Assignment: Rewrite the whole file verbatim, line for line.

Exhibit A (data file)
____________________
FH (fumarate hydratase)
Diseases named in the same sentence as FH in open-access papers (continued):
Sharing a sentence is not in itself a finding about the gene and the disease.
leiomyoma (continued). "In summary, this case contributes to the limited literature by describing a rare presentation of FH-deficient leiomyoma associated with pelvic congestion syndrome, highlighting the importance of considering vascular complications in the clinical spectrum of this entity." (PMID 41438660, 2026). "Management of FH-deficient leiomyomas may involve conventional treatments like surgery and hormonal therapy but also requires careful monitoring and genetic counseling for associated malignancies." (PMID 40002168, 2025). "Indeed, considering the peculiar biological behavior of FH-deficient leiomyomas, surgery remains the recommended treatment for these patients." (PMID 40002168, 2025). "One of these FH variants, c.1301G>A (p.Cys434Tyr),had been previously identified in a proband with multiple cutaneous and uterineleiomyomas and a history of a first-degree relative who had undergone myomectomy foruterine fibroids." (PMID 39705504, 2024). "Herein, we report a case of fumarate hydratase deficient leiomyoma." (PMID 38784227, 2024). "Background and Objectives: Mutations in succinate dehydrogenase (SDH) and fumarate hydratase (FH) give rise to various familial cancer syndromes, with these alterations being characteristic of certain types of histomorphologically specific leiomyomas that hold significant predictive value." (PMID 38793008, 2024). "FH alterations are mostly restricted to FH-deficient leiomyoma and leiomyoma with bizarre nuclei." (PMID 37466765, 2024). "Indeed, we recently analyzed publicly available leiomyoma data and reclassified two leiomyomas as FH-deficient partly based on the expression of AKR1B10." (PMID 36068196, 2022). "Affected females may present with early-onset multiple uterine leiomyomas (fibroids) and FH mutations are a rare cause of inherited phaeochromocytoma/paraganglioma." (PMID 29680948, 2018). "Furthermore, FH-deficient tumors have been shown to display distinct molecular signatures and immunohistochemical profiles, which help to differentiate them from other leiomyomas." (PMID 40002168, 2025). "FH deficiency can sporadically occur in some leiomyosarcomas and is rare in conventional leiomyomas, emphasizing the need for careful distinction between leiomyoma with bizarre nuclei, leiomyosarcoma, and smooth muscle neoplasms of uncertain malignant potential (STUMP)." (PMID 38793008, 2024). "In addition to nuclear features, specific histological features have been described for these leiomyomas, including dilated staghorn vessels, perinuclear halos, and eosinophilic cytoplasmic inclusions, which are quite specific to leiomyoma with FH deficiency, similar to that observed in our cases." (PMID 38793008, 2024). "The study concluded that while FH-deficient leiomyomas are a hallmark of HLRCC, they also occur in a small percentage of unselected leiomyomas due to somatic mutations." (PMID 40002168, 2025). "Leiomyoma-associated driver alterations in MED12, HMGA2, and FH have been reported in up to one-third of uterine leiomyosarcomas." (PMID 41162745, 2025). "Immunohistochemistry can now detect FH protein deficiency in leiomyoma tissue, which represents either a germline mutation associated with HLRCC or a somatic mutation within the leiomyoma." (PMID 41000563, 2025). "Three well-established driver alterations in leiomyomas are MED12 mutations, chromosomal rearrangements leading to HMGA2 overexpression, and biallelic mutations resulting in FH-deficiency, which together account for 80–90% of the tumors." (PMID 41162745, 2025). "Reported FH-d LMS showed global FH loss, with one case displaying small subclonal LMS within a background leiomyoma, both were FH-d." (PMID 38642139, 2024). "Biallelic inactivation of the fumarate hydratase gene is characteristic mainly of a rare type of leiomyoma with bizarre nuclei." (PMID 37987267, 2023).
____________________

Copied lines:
FH (fumarate hydratase)
Diseases named in the same sentence as FH in open-access papers (continued):
Sharing a sentence is not in itself a finding about the gene and the disease.
leiomyoma (continued). "In summary, this case contributes to the limited literature by describing a rare presentation of FH-deficient leiomyoma associated with pelvic congestion syndrome, highlighting the importance of considering vascular complications in the clinical spectrum of this entity." (PMID 41438660, 2026). "Management of FH-deficient leiomyomas may involve conventional treatments like surgery and hormonal therapy but also requires careful monitoring and genetic counseling for associated malignancies." (PMID 40002168, 2025). "Indeed, considering the peculiar biological behavior of FH-deficient leiomyomas, surgery remains the recommended treatment for these patients." (PMID 40002168, 2025). "One of these FH variants, c.1301G>A (p.Cys434Tyr),had been previously identified in a proband with multiple cutaneous and uterineleiomyomas and a history of a first-degree relative who had undergone myomectomy foruterine fibroids." (PMID 39705504, 2024). "Herein, we report a case of fumarate hydratase deficient leiomyoma." (PMID 38784227, 2024). "Background and Objectives: Mutations in succinate dehydrogenase (SDH) and fumarate hydratase (FH) give rise to various familial cancer syndromes, with these alterations being characteristic of certain types of histomorphologically specific leiomyomas that hold significant predictive value." (PMID 38793008, 2024). "FH alterations are mostly restricted to FH-deficient leiomyoma and leiomyoma with bizarre nuclei." (PMID 37466765, 2024). "Indeed, we recently analyzed publicly available leiomyoma data and reclassified two leiomyomas as FH-deficient partly based on the expression of AKR1B10." (PMID 36068196, 2022). "Affected females may present with early-onset multiple uterine leiomyomas (fibroids) and FH mutations are a rare cause of inherited phaeochromocytoma/paraganglioma." (PMID 29680948, 2018). "Furthermore, FH-deficient tumors have been shown to display distinct molecular signatures and immunohistochemical profiles, which help to differentiate them from other leiomyomas." (PMID 40002168, 2025). "FH deficiency can sporadically occur in some leiomyosarcomas and is rare in conventional leiomyomas, emphasizing the need for careful distinction between leiomyoma with bizarre nuclei, leiomyosarcoma, and smooth muscle neoplasms of uncertain malignant potential (STUMP)." (PMID 38793008, 2024). "In addition to nuclear features, specific histological features have been described for these leiomyomas, including dilated staghorn vessels, perinuclear halos, and eosinophilic cytoplasmic inclusions, which are quite specific to leiomyoma with FH deficiency, similar to that observed in our cases." (PMID 38793008, 2024). "The study concluded that while FH-deficient leiomyomas are a hallmark of HLRCC, they also occur in a small percentage of unselected leiomyomas due to somatic mutations." (PMID 40002168, 2025). "Leiomyoma-associated driver alterations in MED12, HMGA2, and FH have been reported in up to one-third of uterine leiomyosarcomas." (PMID 41162745, 2025). "Immunohistochemistry can now detect FH protein deficiency in leiomyoma tissue, which represents either a germline mutation associated with HLRCC or a somatic mutation within the leiomyoma." (PMID 41000563, 2025). "Three well-established driver alterations in leiomyomas are MED12 mutations, chromosomal rearrangements leading to HMGA2 overexpression, and biallelic mutations resulting in FH-deficiency, which together account for 80–90% of the tumors." (PMID 41162745, 2025). "Reported FH-d LMS showed global FH loss, with one case displaying small subclonal LMS within a background leiomyoma, both were FH-d." (PMID 38642139, 2024). "Biallelic inactivation of the fumarate hydratase gene is characteristic mainly of a rare type of leiomyoma with bizarre nuclei." (PMID 37987267, 2023).